How do you live?


”Friends” in a Kiev apartment

Many say that they couldn’t live with anyone else. That they want the freedom of walking around naked in their apartment, or to throw parties inviting anybody over without the necessity to coordinate with flatmates. But what would you say, if someone offered you to move in to the apartment from the TV series ”Friends”?

First Episode


I made the deliberate decision to share my own apartment with two neighbors, and thus give my free space away to what for me used to be strangers. I did this not because of money but first and foremost out of curiosity and love for humankind.
I live in the centre of Kiev. In an area with restaurant-filled streets and a business centre with the highest rent. A square meter on the 18th floor of this building costs considerably more than my monthly salary.
Beautiful girls father in front of my house Opposite my house, bringing recently produced cars to a halt. This is convenient, because I can always learn about what’s new in the car industry, not by looking in the internet, but simply by looking out of the kitchen window.

In other words, everything is very expensive here. That’s the second reason why I've decided to rent out the two rooms.

Second Episode


The first neighbor came about quite accidentally: a guy I barely knew written to me, saying that he would like to rent out my room, and that he was ready to move in the same day, if we managed to settle everything quickly. With not enough time to even think about pricing and contract terms, I scurried off to clean the apartment and missed the second part of the message: ”I have my belongings with me. Can I move in today?”
Kien stood on the doorstep of my apartment — a Kiev native of vietnamese origin. The only thing I knew about him was that he did TEDx talks from his University and that he smiled radiantly. To my surprise, we instantly found a common language and in a month we decided to find a neighbor for the second room.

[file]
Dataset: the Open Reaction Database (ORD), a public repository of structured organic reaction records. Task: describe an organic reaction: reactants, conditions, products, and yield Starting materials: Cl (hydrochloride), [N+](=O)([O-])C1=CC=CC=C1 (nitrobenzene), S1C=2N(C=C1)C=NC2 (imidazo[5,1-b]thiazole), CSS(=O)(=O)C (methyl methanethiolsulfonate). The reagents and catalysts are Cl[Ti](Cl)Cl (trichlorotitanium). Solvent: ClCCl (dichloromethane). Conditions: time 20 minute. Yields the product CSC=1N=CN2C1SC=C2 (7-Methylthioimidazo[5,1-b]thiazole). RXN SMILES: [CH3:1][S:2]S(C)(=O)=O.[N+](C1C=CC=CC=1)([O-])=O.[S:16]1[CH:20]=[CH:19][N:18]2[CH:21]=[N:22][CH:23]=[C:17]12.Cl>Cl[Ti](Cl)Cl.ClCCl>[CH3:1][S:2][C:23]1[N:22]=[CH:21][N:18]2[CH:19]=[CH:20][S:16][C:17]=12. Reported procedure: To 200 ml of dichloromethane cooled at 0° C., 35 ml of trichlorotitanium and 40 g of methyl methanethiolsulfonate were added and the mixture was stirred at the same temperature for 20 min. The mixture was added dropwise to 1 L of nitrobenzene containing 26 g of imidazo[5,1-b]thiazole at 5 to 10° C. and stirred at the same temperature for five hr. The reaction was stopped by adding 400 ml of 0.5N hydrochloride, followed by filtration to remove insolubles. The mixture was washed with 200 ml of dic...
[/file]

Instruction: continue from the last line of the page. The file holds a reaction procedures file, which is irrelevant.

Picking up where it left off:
I published a simple post with a photo of the room on Facebook, stating that we’re looking for "our" person — one with whom we’d like to build a relationship with, just like in the TV series "Friends". No less than a hundred people wrote back during the first couple of days, after which I had to delete the post and stop replying.

Third Episode


My neighbor Kien took the search for the third roommate very seriously: one out of ten would be invited for a viewing of the room, and throughout it, many discussions about who we were looking for exactly. "The casting" transformed into our collaborative project. Very different people came to visit us in the course of a week: a man with a café living in three countries — Ukraine, England, and Thailand; my future boss, an entrepreneur whom I wrote my first business story about; and a guy who I nearly started dating afterwards, as we didn’t pick him to be our flatmate.
We eventually found "our" person. He arrived on the first day and was the third candidate, neither did he or did we want him to leave the apartment. There is a moment when you feel that this person has been "yours", where you’re surprised you didn’t know each other earlier. Upon knowing him we decided to invite him again — the guy that knew how to make a joke, play the piano, sing, and bake delicious pies with us.
We lived in perfect harmony, throwing friendly dinners and parties. The apartment transformed into a rendezvous point for "it’s own", where it would it's possible to work, hang out, or do networking. After a week of living together, Kien told me that he was surprised about the fact that he would meet a new person upon arriving home each day. It was indeed like in "Friends", only in Kiev.

Finale Episode


Living with someone is good when you’re willing to let that person into your comfort zone. It seems to me that this desire is impossible to develop in oneself. Either it’s there and refers to a certain someone, or it’s not and there’s nothing you can do about it.
Now we sometimes look at videos and photos from the year that’s passed and think that we’ve all changed for the better. People that surround you also influence you, whether you like it or not. And I’m happy that curiosity and the desire for new experiences once brought unintended changes to the lives of each and every one of us.

© Olena Skyrta

Olena Skyrta

Olena attended a polytechnic school in her youth but, as the opportunity arose to publish a newspaper there, she felt a calling for journalism. She entered a university to study journalism and biotechnologies. Her love of letters finally won. Now she writes in her favorite media platfor.ma, prepares public presentations and bakes pies.

Links

Olena on platfor.ma
Olena on Facebook

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